Along with Parker and White, there were many more “joke” photos in the 1960 yearbook, most of them more innocuous. Mixed in with student portraits were photos of sculptures and paintings named “Eleanor Roosevelt,” “Gertrude Stein,” “Marie Antoinette” and “Lady Jane Chatterley.” Two more carried the names of a football player and the coach of a rival football team. The papier-mâché face used for Parker was used again on a page for Lynda Lee Mead, an Ole Miss student who won the Miss America pageant that year.

Ole Miss did not respond to a request for comment on the yearbook photos and names, but the school may already be aware of some of these “jokes.” An online disclaimer that appears with the yearbooks reads:

Some of the images and language that appear in the University of Mississippi yearbooks depict prejudices that are not condoned by the University of Mississippi. The yearbooks are being presented as historical documents to aid in the understanding of both American history and the history of the University of Mississippi. The University Creed speaks to our current deeply held values, and the availability of past yearbooks should not be taken as an endorsement of previous attitudes or behavior.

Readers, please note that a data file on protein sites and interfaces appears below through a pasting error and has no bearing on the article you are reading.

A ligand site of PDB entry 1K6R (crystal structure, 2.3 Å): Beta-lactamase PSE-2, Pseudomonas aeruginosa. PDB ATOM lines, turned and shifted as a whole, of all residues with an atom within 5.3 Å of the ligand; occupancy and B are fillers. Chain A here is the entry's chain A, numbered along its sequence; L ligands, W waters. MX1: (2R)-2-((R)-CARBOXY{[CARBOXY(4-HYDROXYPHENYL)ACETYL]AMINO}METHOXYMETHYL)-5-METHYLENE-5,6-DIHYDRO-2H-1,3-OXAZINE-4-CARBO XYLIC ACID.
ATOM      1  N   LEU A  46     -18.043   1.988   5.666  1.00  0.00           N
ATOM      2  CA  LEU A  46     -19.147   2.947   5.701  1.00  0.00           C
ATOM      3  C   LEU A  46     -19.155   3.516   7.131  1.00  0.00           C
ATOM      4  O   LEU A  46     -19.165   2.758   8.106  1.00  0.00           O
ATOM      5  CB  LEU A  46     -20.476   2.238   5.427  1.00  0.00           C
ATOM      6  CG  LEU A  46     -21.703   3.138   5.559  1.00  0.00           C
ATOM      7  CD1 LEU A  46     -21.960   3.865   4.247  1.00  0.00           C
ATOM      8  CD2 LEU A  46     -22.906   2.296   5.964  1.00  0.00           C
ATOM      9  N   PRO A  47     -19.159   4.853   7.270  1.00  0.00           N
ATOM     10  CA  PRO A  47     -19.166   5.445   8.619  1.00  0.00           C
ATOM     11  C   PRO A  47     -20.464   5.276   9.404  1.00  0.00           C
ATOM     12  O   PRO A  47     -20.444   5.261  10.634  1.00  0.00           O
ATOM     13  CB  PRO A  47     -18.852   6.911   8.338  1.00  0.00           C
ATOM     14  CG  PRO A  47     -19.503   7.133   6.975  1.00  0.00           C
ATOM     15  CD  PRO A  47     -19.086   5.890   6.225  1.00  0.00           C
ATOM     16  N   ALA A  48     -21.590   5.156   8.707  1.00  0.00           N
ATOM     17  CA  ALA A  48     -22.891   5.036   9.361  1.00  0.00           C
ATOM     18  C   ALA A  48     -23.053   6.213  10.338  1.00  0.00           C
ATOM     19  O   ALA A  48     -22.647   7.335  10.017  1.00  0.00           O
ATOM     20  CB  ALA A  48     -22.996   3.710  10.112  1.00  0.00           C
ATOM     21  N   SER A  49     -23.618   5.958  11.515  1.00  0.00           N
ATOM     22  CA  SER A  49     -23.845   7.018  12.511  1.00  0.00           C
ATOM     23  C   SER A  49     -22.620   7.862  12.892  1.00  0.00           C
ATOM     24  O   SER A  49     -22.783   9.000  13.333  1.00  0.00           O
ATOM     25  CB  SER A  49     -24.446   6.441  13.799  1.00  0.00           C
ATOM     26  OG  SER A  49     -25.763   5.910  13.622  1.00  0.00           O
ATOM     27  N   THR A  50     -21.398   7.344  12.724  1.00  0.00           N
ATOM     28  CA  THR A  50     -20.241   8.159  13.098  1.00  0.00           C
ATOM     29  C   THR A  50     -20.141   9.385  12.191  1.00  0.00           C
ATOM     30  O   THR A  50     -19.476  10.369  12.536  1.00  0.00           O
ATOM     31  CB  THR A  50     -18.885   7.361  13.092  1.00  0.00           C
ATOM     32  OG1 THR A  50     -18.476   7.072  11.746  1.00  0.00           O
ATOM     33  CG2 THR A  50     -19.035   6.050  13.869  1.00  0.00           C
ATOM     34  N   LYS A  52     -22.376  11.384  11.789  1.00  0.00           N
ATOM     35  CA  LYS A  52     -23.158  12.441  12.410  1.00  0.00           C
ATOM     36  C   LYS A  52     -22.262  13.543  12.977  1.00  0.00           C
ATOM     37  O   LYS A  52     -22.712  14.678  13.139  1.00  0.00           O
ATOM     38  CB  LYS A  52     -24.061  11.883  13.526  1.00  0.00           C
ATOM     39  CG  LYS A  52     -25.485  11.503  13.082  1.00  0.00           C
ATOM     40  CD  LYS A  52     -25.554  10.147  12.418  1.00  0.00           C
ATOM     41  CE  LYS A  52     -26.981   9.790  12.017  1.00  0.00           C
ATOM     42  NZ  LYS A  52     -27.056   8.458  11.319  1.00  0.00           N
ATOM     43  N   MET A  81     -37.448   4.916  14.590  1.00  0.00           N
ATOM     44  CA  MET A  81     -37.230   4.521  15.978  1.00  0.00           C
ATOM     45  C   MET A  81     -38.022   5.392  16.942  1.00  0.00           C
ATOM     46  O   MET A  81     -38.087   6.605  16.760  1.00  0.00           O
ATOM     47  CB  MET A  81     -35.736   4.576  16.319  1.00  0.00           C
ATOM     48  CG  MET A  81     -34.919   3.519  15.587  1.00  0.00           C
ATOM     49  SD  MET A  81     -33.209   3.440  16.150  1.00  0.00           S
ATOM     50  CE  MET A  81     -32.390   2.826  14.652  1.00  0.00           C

Ole Miss’s first Black student, James Meredith, was nowhere to be found in the 1963 yearbook, where he should have appeared. When Meredith, a 29-year-old Air Force veteran, had attempted to register for classes, he had to be protected by federal troops, and a subsequent White riot left two people dead. A two-page spread in the yearbook showed a U.S. Marshal and what appear to be abandoned backpacks, with an oblique reference to “the aftermath of the terror,” but the man the marshal was defending — Meredith — went unmentioned.